Magazine article Oceanus

US Fisheries: Status, Long-Term Potential Yields, and Stock Management Ideas

Magazine article Oceanus

US Fisheries: Status, Long-Term Potential Yields, and Stock Management Ideas

Article excerpt

Coastal waters support the world's richest fisheries, with 95 percent of the worldwide catch taken within 200 miles of shore. These fisheries account for more animal protein for human consumption than poultry, lamb, or beef. Fishing is also a valuable form of recreation. The worldwide number of marine recreational anglers is unknown, but there are about 17 million in the US alone.

Today fisheries are beset by problems that threaten the many benefits they provide. Marine fishery resources were once believed to be virtually inexhaustible. It is now clear that these resources are vulnerable to an overabun-dance of fishing vessels and fishermen, who are catching too many fish.

The worldwide fishery catch, including finfish and shellfish, has rather steadily for more than three decades. But most experts believe the recent leveling off of catch indicates that fisheries are now fully or overutilized, and producing near the global maximum sustainable yield. Along with the increase in catch, there has been a shift in the catch proportions from developed (wealthier) to developing (poorer) countries: Developing countries now account for more than half the worldwide catch.

Although fisheries worldwide are collectively harvesting the approximate maximum sustainable yield, many individual fisheries are declining or depleted, particularly in the North Atlantic. The United Nations Food and Agriculture Organization describes about one-third of the fisheries it tracks as heavily exploited, overexploited, or depleted. It also estimates that fishing costs exceed revenues by $16 billion annually, or 20 percent--that is, fisheries are losing money. The deficit, which is probably offset by government subsidies, occurs because the harvesting capacity (or number of fishing vessels) exceeds the available fishery resource. This situation is known as overcapitalization, and is an expected consequence of unregulated participation in fisheries (anyone who wants to fish, can). Today most fisheries are overcapitalized. Even when the total catch amount is controlled, the incentive exists for more and bigger vessels to race for the limited amount of fish, until fishing is no longer a wise investment.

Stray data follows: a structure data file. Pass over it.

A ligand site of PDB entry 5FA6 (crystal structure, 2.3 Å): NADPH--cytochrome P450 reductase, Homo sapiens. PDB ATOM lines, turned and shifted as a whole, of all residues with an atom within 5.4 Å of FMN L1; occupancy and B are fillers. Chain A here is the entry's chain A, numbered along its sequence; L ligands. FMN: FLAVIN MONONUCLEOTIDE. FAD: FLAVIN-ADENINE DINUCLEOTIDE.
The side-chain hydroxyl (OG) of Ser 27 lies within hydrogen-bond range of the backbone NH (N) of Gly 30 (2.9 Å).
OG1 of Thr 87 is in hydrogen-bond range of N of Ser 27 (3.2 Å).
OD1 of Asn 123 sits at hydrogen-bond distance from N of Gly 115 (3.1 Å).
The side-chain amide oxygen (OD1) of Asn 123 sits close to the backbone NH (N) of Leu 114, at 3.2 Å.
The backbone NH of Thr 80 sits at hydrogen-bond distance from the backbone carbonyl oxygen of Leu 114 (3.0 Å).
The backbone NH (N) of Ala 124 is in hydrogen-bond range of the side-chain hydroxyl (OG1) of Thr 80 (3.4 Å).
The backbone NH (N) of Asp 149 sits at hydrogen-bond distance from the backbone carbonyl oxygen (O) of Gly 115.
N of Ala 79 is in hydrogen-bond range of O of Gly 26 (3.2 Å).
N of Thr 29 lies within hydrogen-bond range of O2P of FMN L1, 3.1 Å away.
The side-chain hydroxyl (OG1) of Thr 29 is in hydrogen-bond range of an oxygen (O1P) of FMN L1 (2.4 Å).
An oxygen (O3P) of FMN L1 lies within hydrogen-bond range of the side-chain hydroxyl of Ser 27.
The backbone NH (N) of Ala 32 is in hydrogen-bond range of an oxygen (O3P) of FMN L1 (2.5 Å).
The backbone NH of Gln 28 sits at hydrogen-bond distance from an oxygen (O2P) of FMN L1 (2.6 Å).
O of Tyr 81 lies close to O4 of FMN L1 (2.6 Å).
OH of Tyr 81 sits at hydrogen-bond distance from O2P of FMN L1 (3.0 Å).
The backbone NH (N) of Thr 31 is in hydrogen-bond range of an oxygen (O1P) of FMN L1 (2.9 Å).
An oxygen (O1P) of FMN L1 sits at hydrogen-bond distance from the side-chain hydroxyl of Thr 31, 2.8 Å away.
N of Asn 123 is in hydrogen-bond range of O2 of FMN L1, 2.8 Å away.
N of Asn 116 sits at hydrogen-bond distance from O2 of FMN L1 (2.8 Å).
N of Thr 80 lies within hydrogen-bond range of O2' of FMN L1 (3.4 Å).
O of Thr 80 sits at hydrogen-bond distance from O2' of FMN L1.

US Fisheries: An Historical Perspective

Fishing is one of the oldest, if not the oldest, of US industries. The first European visitors to North America were attracted by abundant coastal fishery resources. Fish were important to the Pilgrims in 1620 when they landed on Cape Cod, Massachusetts. In addition to his other accomplishments, Secretary of State Thomas Jefferson reported to the first session of Congress in 1791 "...on the subject of the Fisheries of the United States." And a thriving marine science community was born in 1885 when Spencer Baird established the world's oldest fisheries research laboratory in Woods Hole, Massachusetts.

Throughout most of history, marine fisheries have been essentially unmanaged, with the exception of a few regulations on fishing seasons, areas, or size limits. It was not until the 1960s, when large factory trawlers from Europe and Asia began fishing off US coasts, that the fishing industry and the public recognized that more regulation, or "fisheries management," was necessary. In 1977, the US extended its jurisdiction over fishery resources from 12 to 200 miles off shore. The law that extended fisheries management, known as the "Magnuson Act" (for Senator Warren Magnuson of Washington state), established eight regional Fishery Management Councils to formulate Fishery Management Plans to be implemented by the Department of Commerce's National Marine Fisheries Service (NMFS). The act's purpose was to end overfishing, which was primarily blamed on foreign vessels, and to encourage US fisheries to expand and replace foreign fisheries. Congress is now considering reauthorization of the act, which expires this year. It is timely to consider the US fisheries status. …

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